A solar powered mini-grid is an electrical AC power distribution network providing an electrical power to a community with multiple buildings located in a small geographic area. The power is supplied by a solar PV array with batteries and backup sources which are usually a diesel or propane generator and a connection to a local electrical grid.
Typically in the developing world, the electrical grid is non-existent or operates only for a few hours per day, so that the Mini-Grid providing electrical power 24-7 using the free and renewable sunlight as the power source is a great resource for the community. The system creates the standard current for the site country which is compatible with all AC appliances, power tools, etc.
The GSI mini-grid system is an “AC Coupled” configuration based upon a controller/battery inverter, several typical grid-tied inverters, and a large bank of batteries or other storage devices connected to the wires running to the buildings. The grid-tied inverters are connected to the solar array and creates AC power that is fed into the controller/battery inverter which determines if power should be fed directly to the electrical loads (lights, computers, etc.) or used to re-charge the batteries. During the evening hours when the sun is not shining, the battery inverter system generates the required power from the batteries and if the battery voltage drops too low, can turn on and control a generator for the needed power. When the sun rises in the morning and the solar array starts producing, first the loads are powered and then the excess energy goes into recharging the batteries.
Knowing the electrical loads used in each hour of the day, such as lights, computers, fans, etc., allows GSI to design the system using HOMER software from the US Department of Energy. HOMER determines the size the solar array and battery storage appropriately to minimize the use of the fossil fueled generator.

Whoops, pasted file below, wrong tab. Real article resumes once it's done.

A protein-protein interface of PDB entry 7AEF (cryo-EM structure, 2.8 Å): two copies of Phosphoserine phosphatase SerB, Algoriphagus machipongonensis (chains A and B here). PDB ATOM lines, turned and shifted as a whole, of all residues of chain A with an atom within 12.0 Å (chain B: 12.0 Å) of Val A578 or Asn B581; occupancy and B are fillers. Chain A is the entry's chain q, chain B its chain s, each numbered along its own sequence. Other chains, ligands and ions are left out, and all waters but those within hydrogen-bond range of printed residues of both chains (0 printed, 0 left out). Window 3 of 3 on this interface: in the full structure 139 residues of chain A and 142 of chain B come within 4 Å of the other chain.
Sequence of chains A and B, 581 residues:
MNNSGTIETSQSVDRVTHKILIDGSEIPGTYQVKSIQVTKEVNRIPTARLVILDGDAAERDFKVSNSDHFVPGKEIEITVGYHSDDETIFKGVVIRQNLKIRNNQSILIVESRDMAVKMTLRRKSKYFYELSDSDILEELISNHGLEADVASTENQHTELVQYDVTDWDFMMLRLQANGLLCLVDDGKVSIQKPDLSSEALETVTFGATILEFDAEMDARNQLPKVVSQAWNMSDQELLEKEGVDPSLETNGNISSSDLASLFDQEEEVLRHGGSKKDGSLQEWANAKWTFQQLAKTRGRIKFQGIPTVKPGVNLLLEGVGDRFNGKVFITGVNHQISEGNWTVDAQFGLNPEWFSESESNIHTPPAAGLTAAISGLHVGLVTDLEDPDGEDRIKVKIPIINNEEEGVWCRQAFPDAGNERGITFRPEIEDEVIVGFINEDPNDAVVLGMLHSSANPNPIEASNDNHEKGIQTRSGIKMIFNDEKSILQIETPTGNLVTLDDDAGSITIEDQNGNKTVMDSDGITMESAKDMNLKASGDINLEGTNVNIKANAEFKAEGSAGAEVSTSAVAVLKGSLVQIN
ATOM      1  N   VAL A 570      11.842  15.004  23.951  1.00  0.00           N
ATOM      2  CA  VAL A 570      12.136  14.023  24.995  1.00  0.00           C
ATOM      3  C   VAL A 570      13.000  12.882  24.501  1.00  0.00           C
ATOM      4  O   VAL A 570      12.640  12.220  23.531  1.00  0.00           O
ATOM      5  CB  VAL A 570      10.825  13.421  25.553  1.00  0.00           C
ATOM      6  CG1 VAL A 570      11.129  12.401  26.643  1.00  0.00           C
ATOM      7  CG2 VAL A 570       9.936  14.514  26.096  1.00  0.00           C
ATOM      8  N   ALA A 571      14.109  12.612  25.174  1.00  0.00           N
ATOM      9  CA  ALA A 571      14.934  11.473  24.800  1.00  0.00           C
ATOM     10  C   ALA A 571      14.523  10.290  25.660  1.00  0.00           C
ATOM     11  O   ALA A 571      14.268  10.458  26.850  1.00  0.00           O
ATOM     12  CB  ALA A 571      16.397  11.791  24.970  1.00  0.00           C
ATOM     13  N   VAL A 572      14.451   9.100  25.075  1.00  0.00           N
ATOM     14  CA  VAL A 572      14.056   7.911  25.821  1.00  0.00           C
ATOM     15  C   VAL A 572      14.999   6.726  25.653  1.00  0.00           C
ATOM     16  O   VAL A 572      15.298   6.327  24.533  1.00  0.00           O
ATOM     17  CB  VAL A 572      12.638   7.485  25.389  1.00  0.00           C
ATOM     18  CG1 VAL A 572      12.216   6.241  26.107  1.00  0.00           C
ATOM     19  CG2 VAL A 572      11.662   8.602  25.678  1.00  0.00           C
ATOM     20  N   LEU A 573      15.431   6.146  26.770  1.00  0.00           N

The AC Coupled backbone allows renewable and conventional power sources to be combined, depending on the availability of the grid or generators. This is a particular advantage in situations where the grid structure is weak. The system allows other sources of power to be seamlessly integrated such as wind turbines, water turbines, bio-mass and other sources of AC power. Their power will be used if it is available, if not then the solar power or batteries are used.
As time passes and more people get connected to the system, the GSI mini-grid can easily be expanded by adding more solar arrays and more battery inverters, thus enabling it to handle the rising energy demand. The initial investment is protected as it is does not become obsolete and will be used as the backbone for future expansion making it ideally suited for applications in rural areas of developing countries.
The typical initial size of a system is 5 kW or roughly 7,000+ kWH per year but it may be expanded to over 100 kW. Stand-alone power grids can be gradually expanded into large-scale systems as a result of the parallel connect-ability of all energy suppliers and consumers. The system is very reliable due to redundant system structure, if one component of a multi-array system fails then the whole system does not come down but the output is reduced.